Why smartphone manufacturers are introducing night photography modes

Why smartphone manufacturers are introducing night photography modes

Until fairly recently, photographs taken at night looked pretty unedifying.

Unless the photographer had a tripod and a natural flair for aperture settings, images tended to appear gloomy and rather amateurish.

This would be exaggerated by using the meagre flash built into smartphones – barely enough to illuminate a small room, let alone an outdoor scene.

However, technology has evolved to tackle this issue, as smartphone manufacturers recognise night photography modes represent a new consumer battleground.

The image accompanying this article was taken by a professional photographer using a Samsung Galaxy S7, which is now three generations out of date.

Even so, the image looks decent, despite a lack of clarity around light sources.

However, by the time the Galaxy S11 debuts in early 2020, low-light photography may be vastly superior to efforts like these…

Dark side of the mode

Recognising that half our lives are lived in darkness (externally, anyway), smartphone manufacturers have belatedly started developing low-light photography modes.

Google started the ball rolling last year with a Night Sight mode, combining multiple images into one alongside traditional long exposure techniques.

Software determines everything from object movement and light availability to the handset’s stability, combining 15 frames into one to give the brightest possible results without blurring.

The same is true of Huawei’s Night mode, which also reduces noise, balances colours and sharpens details – creating night photography of unprecedented quality.

In fact, Huawei’s P30 Pro can take images in almost total darkness, and still produce a finished image which is worth keeping.

Samsung’s inaugural attempt at this technology has been christened Bright Night, available exclusively on the Galaxy S10, though image quality falls short of Google and Huawei’s.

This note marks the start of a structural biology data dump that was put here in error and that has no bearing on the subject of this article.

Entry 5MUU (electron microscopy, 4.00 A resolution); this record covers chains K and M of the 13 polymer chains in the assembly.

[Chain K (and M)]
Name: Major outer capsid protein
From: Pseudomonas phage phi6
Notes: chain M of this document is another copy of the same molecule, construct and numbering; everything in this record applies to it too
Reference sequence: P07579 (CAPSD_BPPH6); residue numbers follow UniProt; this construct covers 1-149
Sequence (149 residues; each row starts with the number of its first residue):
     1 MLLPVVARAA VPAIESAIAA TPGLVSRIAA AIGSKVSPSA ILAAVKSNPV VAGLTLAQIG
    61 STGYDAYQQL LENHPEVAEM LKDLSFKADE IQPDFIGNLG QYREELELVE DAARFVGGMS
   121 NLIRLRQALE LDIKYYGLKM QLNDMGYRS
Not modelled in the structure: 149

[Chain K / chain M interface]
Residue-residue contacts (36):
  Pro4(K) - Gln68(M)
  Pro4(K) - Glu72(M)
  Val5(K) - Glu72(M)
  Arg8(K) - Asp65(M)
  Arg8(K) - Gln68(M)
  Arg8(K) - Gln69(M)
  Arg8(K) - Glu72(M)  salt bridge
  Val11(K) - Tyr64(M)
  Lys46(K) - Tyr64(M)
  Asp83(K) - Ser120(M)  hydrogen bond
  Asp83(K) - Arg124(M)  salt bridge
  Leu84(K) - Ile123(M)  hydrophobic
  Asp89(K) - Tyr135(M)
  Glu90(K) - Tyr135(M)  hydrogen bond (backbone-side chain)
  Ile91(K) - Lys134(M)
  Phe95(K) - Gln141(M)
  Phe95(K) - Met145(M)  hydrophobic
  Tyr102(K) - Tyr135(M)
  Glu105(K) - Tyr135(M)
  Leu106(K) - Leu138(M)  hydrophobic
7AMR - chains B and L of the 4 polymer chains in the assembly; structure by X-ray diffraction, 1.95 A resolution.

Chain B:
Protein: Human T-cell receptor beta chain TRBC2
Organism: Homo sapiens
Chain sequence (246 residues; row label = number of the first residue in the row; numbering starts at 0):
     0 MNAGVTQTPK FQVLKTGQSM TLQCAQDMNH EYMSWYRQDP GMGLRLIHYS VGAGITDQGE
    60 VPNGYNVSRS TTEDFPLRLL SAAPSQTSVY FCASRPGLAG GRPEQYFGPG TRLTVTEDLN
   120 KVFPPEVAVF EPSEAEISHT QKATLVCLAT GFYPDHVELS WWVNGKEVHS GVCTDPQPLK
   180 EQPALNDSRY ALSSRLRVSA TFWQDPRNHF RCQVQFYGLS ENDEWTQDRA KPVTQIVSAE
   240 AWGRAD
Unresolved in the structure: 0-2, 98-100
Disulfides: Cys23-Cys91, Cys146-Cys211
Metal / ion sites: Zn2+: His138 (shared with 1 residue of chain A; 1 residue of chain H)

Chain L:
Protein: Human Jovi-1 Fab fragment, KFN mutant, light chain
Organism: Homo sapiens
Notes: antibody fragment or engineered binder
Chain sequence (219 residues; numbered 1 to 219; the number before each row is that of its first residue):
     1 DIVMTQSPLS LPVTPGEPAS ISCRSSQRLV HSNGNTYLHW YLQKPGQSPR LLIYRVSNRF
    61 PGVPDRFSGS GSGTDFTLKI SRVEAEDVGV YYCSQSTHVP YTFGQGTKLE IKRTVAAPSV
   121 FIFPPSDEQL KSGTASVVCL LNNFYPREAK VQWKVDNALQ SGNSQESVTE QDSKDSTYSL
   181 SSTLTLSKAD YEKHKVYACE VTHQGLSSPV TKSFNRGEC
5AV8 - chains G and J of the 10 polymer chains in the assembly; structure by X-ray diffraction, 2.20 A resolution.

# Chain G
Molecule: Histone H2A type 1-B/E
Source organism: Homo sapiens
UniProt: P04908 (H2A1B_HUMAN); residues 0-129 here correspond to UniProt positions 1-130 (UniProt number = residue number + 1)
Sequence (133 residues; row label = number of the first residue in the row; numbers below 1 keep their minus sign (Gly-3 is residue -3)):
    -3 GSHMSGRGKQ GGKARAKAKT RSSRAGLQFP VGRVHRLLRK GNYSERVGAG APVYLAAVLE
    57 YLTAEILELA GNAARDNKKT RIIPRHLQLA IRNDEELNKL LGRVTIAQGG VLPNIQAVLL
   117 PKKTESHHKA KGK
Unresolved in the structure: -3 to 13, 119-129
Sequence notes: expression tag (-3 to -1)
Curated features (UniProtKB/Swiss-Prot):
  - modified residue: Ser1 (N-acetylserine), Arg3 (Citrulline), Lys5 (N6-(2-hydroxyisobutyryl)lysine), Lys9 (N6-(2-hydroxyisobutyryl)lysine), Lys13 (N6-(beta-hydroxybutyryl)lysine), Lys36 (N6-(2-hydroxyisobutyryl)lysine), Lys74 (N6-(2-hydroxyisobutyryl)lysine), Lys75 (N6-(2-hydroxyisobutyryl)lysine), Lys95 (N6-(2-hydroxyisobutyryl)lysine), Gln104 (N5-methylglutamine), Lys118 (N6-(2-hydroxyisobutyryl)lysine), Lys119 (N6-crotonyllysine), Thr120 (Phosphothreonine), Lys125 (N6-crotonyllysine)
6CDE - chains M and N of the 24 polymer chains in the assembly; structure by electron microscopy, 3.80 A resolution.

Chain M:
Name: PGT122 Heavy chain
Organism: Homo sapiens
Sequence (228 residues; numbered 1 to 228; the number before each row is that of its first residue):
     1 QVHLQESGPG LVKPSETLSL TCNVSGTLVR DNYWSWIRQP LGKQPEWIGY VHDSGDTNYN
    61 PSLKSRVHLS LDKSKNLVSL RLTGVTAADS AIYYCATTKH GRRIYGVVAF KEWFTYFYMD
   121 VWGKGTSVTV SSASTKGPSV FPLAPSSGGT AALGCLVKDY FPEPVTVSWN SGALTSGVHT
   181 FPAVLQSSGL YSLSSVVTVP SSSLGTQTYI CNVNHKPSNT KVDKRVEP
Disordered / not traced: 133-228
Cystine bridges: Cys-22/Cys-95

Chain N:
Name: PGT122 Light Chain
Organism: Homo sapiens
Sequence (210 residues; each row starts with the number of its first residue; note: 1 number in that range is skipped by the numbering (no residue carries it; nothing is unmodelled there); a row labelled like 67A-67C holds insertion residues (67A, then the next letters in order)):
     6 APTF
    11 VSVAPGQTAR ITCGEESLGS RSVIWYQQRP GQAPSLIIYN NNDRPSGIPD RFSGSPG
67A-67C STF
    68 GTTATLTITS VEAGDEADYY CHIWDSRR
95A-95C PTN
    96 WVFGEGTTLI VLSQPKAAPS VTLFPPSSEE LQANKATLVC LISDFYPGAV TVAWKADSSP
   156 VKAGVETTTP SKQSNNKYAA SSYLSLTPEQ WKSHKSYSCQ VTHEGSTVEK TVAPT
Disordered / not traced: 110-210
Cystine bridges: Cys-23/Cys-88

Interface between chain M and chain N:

While the American and Chinese companies have used machine learning algorithms to deliver striking night shots, Samsung’s version is less impressive.

Nevertheless, it’s still useful in circumstances where a flash gun might reflect off a foreground surface, or where an unsteady hand could ruin a unique photo opportunity.

A shot in the dark?

Of course, night photography modes might turn out to be a literal and metaphorical false dawn.

They could go the same way as other failed smartphone innovations like 3D displays, Facebook Home, pop-out games controllers and trackballs.

However, given modern day society’s obsession with photography, this could become a key selling feature for handsets in an increasingly mature and stagnant smartphone market.

There are increasingly few distinctions between any of the mid-priced and high-end smartphones on sale nowadays.

They all provide rapid connectivity and impressive signal strength, high-end cameras with generous internal memory, powerful processors and large, high definition screens.

And as every generation of phones improves on its predecessors, there are fewer reasons to upgrade from one device to its successor.

Being able to capture high-quality images even after the sun goes down will be welcomed be festival-goers, architecture buffs, tourists and night owls alike.

And for now at least, night photography modes give Google and Huawei an edge over rival hardware manufacturers.

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